We do not challenge the necessity of ERP, but we do ask what is next? Are we headed toward ERP-as-a-Service, a revolution in business process management software, a disruptive market entry from another industry, or mostly just the evolution of current ERP vendor offerings? Our research will track these alternatives as they evolve, and each is briefly described below. One thing is sure: many firms would be very interested in a simpler, lower-cost alternative that sufficiently meets their back-office needs.

Disruptive scenarios

The most obvious potential source of disruption is today’s Web 2.0 industry, and there are already a number of browser-based ERP-as-a-Service offerings, including those from Salesforce and Workday. Perhaps the most innovative comes from Openbravo, which has taken the additional step of making its software open source. All three of these firms have had success in small and medium enterprises but have yet to become significant ERP players in large organizations.

Future ERP disruption might also stem from the realization that the cost of developing one’s own software has fallen so much that buying expensive vendor software and then doing extensive customization doesn’t always make sense. Given the customization that takes place during most ERP projects, it’s not completely far-fetched to suggest that some large ERP installations could be custom-built on a flexible modern platform more cheaply and easily.

The first example we know of was the 2009 Japan Post project undertaken by Appirio. This large-scale consumer-facing project shares many characteristics of an ERP deployment but was custom-built on the platform. It delivered considerable savings in an implementation time that would have been unthinkable prior to the availability of Platform-as-a-Service offerings.

The PaaS concept also mitigates many of the traditional risks of custom application development. The structure provided by the platform gives rigour to the development process by providing a secure and stable framework. The main benefit from this approach is the ability to develop truly custom processes that provide competitive advantage to the fullest extent possible. Examples are the Coca-Cola RED (Right Execution Daily) and LoS (Look of Success) processes.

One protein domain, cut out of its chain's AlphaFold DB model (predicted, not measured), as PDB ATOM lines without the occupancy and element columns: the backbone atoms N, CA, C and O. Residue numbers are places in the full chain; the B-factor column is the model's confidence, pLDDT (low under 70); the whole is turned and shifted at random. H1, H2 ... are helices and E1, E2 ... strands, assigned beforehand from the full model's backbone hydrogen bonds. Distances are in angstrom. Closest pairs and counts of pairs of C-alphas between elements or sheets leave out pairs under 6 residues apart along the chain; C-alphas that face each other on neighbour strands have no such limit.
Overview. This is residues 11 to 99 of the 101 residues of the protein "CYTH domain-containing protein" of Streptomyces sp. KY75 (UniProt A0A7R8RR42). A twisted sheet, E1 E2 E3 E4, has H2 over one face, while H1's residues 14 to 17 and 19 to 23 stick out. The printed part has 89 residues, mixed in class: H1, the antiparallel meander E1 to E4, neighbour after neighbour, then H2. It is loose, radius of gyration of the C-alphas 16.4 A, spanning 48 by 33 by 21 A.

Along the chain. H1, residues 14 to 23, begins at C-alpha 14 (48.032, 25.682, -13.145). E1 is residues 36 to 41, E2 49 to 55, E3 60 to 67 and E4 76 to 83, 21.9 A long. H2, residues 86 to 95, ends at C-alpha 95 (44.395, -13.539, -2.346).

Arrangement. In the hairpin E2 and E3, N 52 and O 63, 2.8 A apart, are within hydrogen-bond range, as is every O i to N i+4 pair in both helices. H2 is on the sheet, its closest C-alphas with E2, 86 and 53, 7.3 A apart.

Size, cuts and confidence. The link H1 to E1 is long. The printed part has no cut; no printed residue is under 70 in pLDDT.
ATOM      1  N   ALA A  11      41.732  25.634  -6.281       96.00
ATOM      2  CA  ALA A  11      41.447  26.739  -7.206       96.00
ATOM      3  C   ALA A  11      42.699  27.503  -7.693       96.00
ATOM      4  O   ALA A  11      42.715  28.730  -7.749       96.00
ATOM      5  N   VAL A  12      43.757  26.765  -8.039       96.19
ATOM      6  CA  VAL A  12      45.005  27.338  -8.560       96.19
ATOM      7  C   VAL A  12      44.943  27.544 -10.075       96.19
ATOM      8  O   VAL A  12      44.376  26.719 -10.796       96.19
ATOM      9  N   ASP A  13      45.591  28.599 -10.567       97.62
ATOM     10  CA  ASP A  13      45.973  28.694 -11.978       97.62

Finally, the most disruptive (and thus far least developed) possibility is a shift in industry boundaries. Consider the mainstays of financial ERP, Procure to Pay (P2P) and Order to Cash (OTC). Both processes have characteristics similar to those that financial services firms have mastered for monetary transactions; so perhaps in addition to clearing payments, financial services firms might some day also clear invoices. This isn’t such a stretch when you consider the value this would add to the relationship between an enterprise and its financial partner. The idea of running cost and profit centres as bank accounts is an analogy that the consultants have long used to describe ERP financial processes to business stakeholders; this would just be the next step.

Evolutionary approaches

In recent years, SAP and Oracle have made a series of acquisitions and product improvements to expand their presence beyond traditional ERP.

Of course, the major ERP players aren’t standing still. In recent years, SAP and Oracle have made a series of acquisitions and product improvements to expand their presence beyond traditional ERP. Both firms now have broad offerings in areas such as business intelligence, visualization, risk management, workflow management and Big Data.

Similarly, these firms are working to make their systems more real-time and user-friendly. We still interact with some ERP processes the way we used to interact with DOS and Unix. For example, if you want to maintain a currency transaction table in SAP you type OB08. Should a user really be expected to remember such things in order to make a process work? Future ERP systems will certainly be more visual and browser-based, with much better mobile and tablet support.

Another evolutionary approach is suggested by the work of Cordys, the latest venture of ERP pioneer and serial innovator Jan Baan. Here, the idea is to push the ERP system into the background and deploy a different platform that can call services from ERP when needed, and then blend those services with other internal and external systems before presenting them to the user. This approach was covered in our recent plug-and-play research conducted by Kirt Mead.

Research directions

Keeping abreast of these issues requires someone with deep ERP expertise, which is why we are delighted that Warren has joined us. Over the next few months he will be investigating such issues as:

  • How current ERP offerings will evolve

  • How businesses are measuring the value that ERP represents

  • What innovative practices in ERP implementation and operation are emerging

  • How the ERP landscape will look in 2017

  • How ERP budgets will look in 2017

  • How cloud computing will change the delivery of ERP

  • What effect open source will have on ERP

  • How the ERP user interfaces will change

  • How mobile devices will affect the way we design ERP processes

  • At what point ERP spending becomes poor value

  • What ERP is worth to a business.

We encourage interested clients to participate in this important research project.